Lexicalization of intensifiers
Two X-shi constructions in spoken Mandarin
The present study investigates the lexicalization of zhenshi and shizaishi in Taiwan Mandarin, showing how they originate as a fusion of an adverb and the copula/focus marker shi and further develop a non-compositional meaning through talk-in-interaction and function as right peripheral stance markers in speech. Many instances of the copula/focus marker shi in Modern Mandarin have become a word-internal element and merged with an adverb/conjunction to form an X-shi construction semantically similar to the original X. Our targets, zhenshi and shizaishi, are instantiations of this morphological trend. However, through sequence truncation and metonymic inference, the two morphological fusion cases further demonstrate lexicalization as they respectively acquire an evaluative meaning. Our study thus illustrates the emergent nature of grammar/lexicon arising from the interaction among language (syntagmatic co-occurrence), culture (communicative politeness), and cognition (pragmatic inference).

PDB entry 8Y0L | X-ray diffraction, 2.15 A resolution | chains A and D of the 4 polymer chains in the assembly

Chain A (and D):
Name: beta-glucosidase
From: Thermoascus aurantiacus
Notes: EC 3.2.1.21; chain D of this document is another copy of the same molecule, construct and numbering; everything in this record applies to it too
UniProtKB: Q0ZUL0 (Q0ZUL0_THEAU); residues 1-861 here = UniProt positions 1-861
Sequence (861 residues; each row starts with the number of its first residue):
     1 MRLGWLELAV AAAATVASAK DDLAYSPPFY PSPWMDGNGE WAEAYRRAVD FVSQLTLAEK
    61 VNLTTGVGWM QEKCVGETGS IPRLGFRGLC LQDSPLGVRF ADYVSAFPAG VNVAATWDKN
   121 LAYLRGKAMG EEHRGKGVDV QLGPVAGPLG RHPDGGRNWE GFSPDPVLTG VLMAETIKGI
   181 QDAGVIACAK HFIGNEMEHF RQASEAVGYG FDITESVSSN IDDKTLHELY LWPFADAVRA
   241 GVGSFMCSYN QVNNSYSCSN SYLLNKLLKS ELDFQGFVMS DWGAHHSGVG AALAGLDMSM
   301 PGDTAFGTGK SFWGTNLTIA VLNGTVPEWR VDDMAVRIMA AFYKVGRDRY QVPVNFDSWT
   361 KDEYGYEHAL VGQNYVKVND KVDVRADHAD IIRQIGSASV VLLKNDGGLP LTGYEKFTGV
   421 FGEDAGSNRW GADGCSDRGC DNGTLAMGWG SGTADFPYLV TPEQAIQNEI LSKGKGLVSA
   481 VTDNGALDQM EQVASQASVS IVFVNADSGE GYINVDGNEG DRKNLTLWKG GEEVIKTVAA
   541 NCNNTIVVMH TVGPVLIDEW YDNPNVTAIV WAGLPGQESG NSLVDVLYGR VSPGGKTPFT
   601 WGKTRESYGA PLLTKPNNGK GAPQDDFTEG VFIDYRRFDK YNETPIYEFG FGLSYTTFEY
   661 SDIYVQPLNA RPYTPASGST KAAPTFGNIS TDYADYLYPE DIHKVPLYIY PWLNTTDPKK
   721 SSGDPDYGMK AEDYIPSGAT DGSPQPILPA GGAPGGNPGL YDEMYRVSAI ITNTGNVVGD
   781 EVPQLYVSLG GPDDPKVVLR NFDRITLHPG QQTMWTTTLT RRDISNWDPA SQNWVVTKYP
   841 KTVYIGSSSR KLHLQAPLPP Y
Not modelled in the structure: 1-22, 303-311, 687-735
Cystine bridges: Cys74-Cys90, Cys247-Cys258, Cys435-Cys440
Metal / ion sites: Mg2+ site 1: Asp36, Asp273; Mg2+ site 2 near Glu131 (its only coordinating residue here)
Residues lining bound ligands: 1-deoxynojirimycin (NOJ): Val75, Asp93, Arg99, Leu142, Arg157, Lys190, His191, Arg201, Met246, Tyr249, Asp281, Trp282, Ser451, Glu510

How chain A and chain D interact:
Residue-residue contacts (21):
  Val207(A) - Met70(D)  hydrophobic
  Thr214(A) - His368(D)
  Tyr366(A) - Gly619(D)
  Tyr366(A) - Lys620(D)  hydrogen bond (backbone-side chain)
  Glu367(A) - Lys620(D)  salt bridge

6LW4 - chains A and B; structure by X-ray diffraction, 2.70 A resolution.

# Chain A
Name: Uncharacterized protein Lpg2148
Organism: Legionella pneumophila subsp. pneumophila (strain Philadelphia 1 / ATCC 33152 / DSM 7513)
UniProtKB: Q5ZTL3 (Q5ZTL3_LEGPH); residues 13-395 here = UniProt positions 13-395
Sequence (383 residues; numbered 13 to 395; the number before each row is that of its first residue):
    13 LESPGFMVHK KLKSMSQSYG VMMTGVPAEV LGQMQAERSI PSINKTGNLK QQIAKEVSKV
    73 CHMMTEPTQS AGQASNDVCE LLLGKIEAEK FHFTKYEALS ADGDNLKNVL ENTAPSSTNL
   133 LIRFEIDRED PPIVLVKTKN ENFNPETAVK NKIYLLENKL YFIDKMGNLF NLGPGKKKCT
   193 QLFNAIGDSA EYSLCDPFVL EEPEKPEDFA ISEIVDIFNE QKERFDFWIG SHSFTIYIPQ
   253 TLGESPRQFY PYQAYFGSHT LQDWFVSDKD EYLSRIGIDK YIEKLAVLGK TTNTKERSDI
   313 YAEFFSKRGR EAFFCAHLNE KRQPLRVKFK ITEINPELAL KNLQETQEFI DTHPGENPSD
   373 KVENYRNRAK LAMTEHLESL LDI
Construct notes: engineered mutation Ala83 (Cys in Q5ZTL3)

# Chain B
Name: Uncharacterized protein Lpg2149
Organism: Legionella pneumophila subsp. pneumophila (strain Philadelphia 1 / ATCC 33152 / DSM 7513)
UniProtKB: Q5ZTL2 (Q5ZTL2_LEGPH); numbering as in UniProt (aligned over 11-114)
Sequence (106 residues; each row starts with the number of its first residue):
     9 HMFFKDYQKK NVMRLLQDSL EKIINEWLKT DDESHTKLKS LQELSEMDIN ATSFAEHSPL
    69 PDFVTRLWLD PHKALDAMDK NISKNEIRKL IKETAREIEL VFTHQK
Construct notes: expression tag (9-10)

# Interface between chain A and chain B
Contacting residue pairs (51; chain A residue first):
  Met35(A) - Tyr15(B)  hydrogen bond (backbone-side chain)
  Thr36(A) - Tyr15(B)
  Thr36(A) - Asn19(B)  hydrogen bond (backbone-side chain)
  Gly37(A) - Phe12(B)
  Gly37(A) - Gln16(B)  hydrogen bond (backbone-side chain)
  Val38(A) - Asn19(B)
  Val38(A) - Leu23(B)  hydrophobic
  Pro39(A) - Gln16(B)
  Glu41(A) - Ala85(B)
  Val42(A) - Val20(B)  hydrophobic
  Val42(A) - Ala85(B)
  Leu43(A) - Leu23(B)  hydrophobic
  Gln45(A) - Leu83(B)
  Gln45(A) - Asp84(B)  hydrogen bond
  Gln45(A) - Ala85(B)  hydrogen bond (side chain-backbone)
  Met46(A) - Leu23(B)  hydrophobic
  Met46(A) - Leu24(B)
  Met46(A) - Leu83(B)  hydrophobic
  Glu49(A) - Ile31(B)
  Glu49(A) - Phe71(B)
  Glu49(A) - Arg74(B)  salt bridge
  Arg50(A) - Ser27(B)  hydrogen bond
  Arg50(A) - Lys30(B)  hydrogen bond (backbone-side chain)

Keywords: lexicalization, Chinese morphology, pragmatic inference, sequence truncation, right peripheral stance marker
Published online: 10 January 2012